The highlight of Sam Smith’s recent two-night stint at Troubadour didn’t happen during, “Latch,” his exuberant dance jam with UK electronic duo Disclosure which exploded onto British radio late last year. It came during the aching ballad, “Lay Me Down,” his first offering as a solo artist.
Couples embraced, the glow of smartphones lit up the room and a few concertgoers even had to wipe tears. Without prompt, the crowd began to compete with Smith’s effortless, R&B-inflected melisma during the song’s chorus.
To borrow a cliché, a star was born. “It’s unbelievable,” Smith said of his L.A. debut the following afternoon. “I’m always so shocked when I’m abroad and people know who I am. It’s very strange.”
Singing since he was eight – Smith trained with a jazz vocalist for years before studying musical theater – he went through six managers before he was 18.
After meeting frequent collaborator Jimmy Napes, the two crafted “Lay Me Down.” It caught the attention of Disclosure and spawned “Latch,” a sticky, pop soaked garage jam anchored by Smith’s scorching vocals. The single peaked at No. 11 on the UK singles chart.
“The minute ‘Latch’ happened, everything has been 100 mph,” Smith said. “Everyone who sees me thinks this has happened very quickly. But, it’s been quite a long slog,”
British producer Naughty Boy recruited Smith for the infectious, “La La La,” which shot to No. 1 on the UK charts and became the fastest selling single of the year there. Eventually listeners flocked to discover the voice behind the mega smashes.
An acoustic version of “Lay Me Down” garnered more than 1.5 million views on YouTube and a stripped down take of “Latch” almost matched that number. A stateside edition of his EP, “Nirvana,” isn’t out until February, but the EP’s tracks have already logged hundreds of thousands of listens on Soundcloud.
Smith’s collaborations are primed for the dance floor, but his solo work leans toward stunning ballads filled with yearning and heartache and minimalist grooves.
“It’s soul music, but I give it to you in different ways. Sometimes it’s an electronic sound, sometimes it’s completely stripped back,” he said. “But its honest. I do sing the truth to the point where it’s hard to listen to certain songs because they are brutally honest.”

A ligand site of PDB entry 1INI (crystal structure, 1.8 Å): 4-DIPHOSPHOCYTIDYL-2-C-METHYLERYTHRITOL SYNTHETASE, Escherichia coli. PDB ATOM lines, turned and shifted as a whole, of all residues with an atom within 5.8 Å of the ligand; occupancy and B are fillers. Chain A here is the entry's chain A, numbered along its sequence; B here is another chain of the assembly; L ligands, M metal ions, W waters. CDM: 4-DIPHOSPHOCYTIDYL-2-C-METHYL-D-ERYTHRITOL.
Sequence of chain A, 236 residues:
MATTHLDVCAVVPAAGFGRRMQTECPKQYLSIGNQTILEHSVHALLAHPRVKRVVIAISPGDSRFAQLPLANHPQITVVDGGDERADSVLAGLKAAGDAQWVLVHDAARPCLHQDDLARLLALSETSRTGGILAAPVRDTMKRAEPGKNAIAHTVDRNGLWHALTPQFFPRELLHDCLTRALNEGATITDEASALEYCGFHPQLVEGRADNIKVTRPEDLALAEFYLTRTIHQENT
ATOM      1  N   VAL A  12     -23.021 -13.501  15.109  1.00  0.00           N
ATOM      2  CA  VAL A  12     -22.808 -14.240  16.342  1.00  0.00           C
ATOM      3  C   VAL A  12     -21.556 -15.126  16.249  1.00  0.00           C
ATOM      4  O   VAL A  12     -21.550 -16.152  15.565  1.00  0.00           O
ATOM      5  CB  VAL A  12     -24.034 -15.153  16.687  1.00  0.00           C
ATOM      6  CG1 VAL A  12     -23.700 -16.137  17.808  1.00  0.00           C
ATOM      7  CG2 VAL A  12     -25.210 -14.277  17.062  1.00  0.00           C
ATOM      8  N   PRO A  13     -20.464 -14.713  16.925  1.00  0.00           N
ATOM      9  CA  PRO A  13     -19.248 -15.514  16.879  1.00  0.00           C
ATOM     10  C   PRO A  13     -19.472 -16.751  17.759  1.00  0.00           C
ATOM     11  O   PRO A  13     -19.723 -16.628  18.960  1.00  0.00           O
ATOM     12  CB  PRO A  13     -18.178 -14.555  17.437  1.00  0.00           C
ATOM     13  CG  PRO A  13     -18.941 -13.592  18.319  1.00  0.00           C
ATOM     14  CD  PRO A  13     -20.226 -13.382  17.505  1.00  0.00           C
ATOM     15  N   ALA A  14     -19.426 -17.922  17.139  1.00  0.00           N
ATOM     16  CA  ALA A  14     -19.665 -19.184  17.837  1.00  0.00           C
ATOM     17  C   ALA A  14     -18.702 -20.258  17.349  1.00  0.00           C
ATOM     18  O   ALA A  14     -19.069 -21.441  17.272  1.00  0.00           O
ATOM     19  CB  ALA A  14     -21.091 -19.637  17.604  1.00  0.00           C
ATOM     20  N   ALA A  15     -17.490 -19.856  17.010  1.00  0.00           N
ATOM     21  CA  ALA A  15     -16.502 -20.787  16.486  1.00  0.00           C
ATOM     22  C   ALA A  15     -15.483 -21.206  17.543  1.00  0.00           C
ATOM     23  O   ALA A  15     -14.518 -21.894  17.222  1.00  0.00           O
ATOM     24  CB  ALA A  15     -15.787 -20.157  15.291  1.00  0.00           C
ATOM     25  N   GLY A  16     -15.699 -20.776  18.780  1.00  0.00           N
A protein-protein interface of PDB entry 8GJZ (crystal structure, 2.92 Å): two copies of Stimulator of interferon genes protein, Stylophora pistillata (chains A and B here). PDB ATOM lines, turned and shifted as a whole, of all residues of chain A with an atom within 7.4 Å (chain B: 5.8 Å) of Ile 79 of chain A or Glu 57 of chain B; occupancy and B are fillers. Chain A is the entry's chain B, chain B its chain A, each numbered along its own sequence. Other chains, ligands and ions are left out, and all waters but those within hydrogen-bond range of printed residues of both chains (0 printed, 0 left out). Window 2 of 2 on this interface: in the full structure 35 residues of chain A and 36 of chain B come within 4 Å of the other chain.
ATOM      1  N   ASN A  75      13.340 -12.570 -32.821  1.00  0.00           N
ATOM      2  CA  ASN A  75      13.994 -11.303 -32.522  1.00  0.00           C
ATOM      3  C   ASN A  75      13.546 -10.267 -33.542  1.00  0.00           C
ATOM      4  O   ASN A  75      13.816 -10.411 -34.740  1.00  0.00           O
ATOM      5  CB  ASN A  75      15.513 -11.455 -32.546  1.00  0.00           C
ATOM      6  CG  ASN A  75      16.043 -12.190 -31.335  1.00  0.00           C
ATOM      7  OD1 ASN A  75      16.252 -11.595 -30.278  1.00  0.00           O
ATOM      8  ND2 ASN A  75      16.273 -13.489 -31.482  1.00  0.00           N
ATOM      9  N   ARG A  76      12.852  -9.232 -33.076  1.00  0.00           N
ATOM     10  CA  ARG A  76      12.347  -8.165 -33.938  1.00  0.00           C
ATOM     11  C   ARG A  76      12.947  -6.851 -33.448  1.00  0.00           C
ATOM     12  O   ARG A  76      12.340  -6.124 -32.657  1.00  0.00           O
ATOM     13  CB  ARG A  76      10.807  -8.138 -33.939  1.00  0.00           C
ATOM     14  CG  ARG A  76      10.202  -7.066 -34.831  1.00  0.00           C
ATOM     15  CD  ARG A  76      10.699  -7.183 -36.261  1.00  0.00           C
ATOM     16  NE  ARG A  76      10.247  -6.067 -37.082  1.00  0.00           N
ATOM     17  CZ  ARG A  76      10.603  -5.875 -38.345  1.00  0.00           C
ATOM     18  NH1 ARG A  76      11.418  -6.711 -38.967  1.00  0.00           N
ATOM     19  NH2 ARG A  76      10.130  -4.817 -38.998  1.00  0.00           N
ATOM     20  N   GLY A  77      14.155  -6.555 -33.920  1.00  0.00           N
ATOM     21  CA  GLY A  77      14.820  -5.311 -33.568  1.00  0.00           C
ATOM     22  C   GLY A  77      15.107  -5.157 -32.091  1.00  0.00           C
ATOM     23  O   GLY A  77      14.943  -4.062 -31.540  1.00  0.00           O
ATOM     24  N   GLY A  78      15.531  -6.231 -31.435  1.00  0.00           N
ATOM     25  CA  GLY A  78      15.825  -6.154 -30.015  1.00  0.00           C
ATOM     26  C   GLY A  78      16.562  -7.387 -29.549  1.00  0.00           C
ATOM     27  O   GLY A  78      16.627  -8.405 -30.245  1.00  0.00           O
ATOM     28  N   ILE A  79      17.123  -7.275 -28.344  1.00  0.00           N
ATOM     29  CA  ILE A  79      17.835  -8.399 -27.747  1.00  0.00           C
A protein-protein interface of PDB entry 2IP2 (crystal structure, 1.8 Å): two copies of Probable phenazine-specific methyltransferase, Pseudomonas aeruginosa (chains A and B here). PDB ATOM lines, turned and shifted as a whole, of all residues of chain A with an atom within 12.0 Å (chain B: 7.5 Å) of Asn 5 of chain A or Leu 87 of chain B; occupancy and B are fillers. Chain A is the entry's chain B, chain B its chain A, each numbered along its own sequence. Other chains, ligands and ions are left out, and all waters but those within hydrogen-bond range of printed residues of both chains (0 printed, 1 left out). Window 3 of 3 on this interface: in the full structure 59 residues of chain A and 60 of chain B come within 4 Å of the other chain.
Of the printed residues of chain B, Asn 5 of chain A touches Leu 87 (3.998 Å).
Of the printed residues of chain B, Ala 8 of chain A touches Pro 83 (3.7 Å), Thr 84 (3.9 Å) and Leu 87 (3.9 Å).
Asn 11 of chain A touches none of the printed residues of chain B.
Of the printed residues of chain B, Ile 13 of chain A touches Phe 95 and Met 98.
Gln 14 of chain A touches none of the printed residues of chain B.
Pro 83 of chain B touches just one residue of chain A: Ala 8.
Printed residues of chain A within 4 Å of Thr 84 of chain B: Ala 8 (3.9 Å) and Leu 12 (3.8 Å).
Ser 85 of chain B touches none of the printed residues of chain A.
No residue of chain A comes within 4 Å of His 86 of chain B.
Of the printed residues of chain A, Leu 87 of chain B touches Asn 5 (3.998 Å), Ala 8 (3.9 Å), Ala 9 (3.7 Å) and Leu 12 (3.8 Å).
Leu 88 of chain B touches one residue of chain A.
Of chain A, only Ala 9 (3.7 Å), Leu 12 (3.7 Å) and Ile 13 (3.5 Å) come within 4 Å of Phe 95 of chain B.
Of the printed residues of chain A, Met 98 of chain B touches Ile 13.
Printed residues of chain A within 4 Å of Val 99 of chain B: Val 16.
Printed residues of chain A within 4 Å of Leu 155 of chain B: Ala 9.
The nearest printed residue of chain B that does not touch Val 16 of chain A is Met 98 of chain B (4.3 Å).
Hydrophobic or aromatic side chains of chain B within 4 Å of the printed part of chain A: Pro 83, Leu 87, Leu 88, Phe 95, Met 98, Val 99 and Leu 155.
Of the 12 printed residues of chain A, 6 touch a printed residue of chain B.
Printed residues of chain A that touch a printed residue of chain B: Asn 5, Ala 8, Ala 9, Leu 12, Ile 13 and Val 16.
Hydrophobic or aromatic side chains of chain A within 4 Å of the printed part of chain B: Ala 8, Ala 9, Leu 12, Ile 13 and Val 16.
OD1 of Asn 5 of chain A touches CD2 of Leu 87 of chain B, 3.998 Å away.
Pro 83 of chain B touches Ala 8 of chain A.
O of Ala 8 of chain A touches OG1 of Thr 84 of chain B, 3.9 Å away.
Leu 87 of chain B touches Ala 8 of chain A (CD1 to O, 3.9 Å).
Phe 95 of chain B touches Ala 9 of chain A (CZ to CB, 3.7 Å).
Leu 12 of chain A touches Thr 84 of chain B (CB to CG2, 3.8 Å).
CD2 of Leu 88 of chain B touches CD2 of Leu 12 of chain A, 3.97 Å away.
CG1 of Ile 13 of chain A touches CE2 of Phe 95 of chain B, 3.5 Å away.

At the Troubadour he previewed the stark missive, “Leave Your Lover,” and he recently posted a heartwrenching ode to unrequited love called “Not In that Way,” before taking it down and saving it for later.
“These songs are so personal. There’s only a few people who actually know who they are about. It’s such a shame,” Smith said, his cheery smile turning inward. “If I could tell everyone [who] each song is about, they would be really heartbroken and would get it 100 percent. But, I’m not in a position to tell them.”
Asked if he finds pleasure in the anonymity, he breaks into a hearty laugh. “I do, but I like telling people who the music’s about. [They would] get how brave I’ve been to say the things I’ve said in songs.”
Smith spent the past year working with producers Eg White (Adele), Two Inch Punch and Napes to craft his debut album, “In the Lonely Hour,” which is set to arrive next summer.
He’ll be plenty busy till then. “Latch” is set to be introduced to U.S. radio in January, and his debut single, “Money On My Mind,” is out in February. Smith also joined the presteigious club that includes Adele, Florence & the Machine and Emeli Sandé as the winner of the BRITs Critics’ Choice Award. He’s hoping his streak continues.
“Coming from two features, obviously it’s nerve wracking going into your own stuff,” he said. “But there’s a massive support … You’ve just gotta hope.”